With Google’s constant changing in its algorithms and ranking factors, it’s not efficient to be fixated on a particular signal and construct your site around it. That’s why most webmasters don’t read too much in the updates and just try to ride the tides when it comes to SEO. However, the May Day update in May 2010 was substantial enough to have caused a stir in the webmaster community because of its impact on long-tail keywords.
Long-tail keywords are search terms that consist of three to four words which are specific to your brand. These are longer queries that a minor portion of the market search for individually, but still provides a large percentage of traffic in total. Google admitted that the algorithmic changes for May Day are geared at displaying higher quality sites for long-tail searches. Specifically, it was a rankings update and not a crawling or indexing change.
Google’s confirmation on the nature of the May Day update implied that websites whose traffic volume suffered during the rollout still have their pages indexed, but these are no longer taking the top spots as before.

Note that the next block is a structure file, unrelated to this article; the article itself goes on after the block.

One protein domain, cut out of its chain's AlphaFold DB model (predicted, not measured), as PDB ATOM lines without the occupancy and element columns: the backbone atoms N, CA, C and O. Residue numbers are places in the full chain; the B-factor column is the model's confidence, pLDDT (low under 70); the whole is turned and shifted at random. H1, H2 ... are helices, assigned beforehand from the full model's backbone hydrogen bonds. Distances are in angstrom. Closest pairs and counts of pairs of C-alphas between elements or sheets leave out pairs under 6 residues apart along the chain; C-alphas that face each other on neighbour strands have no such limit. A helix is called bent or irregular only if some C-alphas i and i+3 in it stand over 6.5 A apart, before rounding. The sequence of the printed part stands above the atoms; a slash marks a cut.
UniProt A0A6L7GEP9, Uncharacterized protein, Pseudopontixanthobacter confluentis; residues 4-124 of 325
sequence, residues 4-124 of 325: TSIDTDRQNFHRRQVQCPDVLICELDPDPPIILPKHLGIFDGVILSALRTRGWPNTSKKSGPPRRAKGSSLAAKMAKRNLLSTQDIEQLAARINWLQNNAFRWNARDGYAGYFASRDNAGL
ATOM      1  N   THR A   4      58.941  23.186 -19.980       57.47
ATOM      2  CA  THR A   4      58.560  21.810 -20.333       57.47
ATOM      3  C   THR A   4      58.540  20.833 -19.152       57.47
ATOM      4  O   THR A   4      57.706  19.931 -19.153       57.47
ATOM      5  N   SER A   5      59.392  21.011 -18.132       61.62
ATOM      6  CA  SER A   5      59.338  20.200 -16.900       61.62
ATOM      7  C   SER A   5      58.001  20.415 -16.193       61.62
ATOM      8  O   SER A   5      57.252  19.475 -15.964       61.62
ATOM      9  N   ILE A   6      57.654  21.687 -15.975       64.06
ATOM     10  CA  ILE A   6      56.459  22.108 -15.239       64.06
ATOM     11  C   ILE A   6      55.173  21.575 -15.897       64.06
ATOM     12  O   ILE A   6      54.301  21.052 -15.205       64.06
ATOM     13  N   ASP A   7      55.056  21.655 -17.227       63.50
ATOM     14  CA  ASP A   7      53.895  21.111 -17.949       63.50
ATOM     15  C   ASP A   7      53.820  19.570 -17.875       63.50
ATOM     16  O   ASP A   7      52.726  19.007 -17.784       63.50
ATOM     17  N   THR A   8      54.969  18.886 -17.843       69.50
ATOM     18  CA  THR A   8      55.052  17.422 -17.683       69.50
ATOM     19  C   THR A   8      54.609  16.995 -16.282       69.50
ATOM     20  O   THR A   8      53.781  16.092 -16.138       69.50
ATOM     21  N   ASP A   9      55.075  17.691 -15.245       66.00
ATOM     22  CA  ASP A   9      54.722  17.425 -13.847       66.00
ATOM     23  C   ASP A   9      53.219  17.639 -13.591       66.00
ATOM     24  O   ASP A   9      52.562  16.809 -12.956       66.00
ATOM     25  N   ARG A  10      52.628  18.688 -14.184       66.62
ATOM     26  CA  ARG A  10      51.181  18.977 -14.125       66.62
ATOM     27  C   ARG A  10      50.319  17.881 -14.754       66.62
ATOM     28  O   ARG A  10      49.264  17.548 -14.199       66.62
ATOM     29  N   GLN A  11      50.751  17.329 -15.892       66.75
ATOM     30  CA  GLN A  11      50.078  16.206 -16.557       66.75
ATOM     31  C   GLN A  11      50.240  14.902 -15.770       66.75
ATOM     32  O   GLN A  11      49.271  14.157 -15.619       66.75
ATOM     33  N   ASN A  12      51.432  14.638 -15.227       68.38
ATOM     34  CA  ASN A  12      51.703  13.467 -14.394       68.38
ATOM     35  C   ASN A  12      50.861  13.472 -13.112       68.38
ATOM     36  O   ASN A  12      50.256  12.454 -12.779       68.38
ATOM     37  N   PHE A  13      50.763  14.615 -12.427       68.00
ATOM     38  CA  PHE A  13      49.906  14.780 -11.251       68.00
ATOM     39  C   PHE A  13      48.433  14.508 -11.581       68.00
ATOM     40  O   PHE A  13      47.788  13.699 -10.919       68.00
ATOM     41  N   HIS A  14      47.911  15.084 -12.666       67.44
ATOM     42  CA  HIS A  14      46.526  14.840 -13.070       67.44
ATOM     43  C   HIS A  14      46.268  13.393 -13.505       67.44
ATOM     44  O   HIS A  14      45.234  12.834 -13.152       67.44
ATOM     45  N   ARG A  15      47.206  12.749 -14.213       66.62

The change reportedly affected large e-commerce sites with “item” pages that:
Don’t have inbound links
Don’t have unique and value-added content
Are several clicks from the home page
Others speculate that the relevance algorithms have been tweaked to prioritize high-quality signals in favor of high relevance. The pages that ranked well at the time were believed to have come from higher-quality sites that increase user engagement and conversion.
Long-tail keywords are crucial for SEO since consumers who use them are the ones who will most likely convert into a paying customer. As search engines become more sophisticated, natural language search has become increasingly pervasive. Users are asking complete questions as opposed to the early days of Google when one or two search terms would suffice.
Here are some reasons why long-tail keywords are essential for your SEO strategy:
These are the ways to find long-tail keywords: